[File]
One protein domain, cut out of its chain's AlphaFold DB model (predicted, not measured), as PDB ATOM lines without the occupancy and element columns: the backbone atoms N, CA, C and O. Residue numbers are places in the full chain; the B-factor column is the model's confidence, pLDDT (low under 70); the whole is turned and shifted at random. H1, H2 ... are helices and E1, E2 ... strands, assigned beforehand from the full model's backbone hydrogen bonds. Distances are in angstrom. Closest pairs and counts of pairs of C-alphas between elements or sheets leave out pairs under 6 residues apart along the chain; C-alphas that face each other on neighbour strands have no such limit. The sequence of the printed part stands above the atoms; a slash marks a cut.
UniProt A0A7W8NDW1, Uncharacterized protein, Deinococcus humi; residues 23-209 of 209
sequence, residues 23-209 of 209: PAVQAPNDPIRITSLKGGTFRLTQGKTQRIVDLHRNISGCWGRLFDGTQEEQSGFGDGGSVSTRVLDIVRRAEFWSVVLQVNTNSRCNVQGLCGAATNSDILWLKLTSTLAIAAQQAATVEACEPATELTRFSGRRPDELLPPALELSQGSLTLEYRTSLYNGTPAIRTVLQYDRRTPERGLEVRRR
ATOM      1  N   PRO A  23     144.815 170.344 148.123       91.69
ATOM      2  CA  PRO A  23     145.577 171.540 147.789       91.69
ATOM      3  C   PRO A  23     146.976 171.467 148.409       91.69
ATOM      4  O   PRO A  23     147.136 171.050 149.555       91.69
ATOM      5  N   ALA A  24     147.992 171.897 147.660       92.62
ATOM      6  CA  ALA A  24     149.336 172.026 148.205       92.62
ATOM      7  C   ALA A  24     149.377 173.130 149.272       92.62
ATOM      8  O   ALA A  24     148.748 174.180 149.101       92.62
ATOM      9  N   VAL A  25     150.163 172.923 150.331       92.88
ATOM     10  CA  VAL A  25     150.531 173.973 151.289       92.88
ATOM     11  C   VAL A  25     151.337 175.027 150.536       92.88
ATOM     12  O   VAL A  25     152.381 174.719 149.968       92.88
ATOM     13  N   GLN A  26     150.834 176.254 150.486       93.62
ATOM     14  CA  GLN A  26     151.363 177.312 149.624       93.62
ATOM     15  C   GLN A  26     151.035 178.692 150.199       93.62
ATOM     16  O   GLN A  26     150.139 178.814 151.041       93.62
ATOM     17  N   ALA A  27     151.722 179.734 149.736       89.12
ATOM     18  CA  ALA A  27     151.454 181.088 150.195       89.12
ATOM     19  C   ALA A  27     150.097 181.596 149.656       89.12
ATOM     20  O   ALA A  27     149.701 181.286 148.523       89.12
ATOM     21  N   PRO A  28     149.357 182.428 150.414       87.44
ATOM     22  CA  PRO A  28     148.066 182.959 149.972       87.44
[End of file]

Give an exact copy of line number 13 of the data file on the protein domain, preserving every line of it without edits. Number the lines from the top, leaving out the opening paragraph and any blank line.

ATOM     11  C   VAL A  25     151.337 175.027 150.536       92.88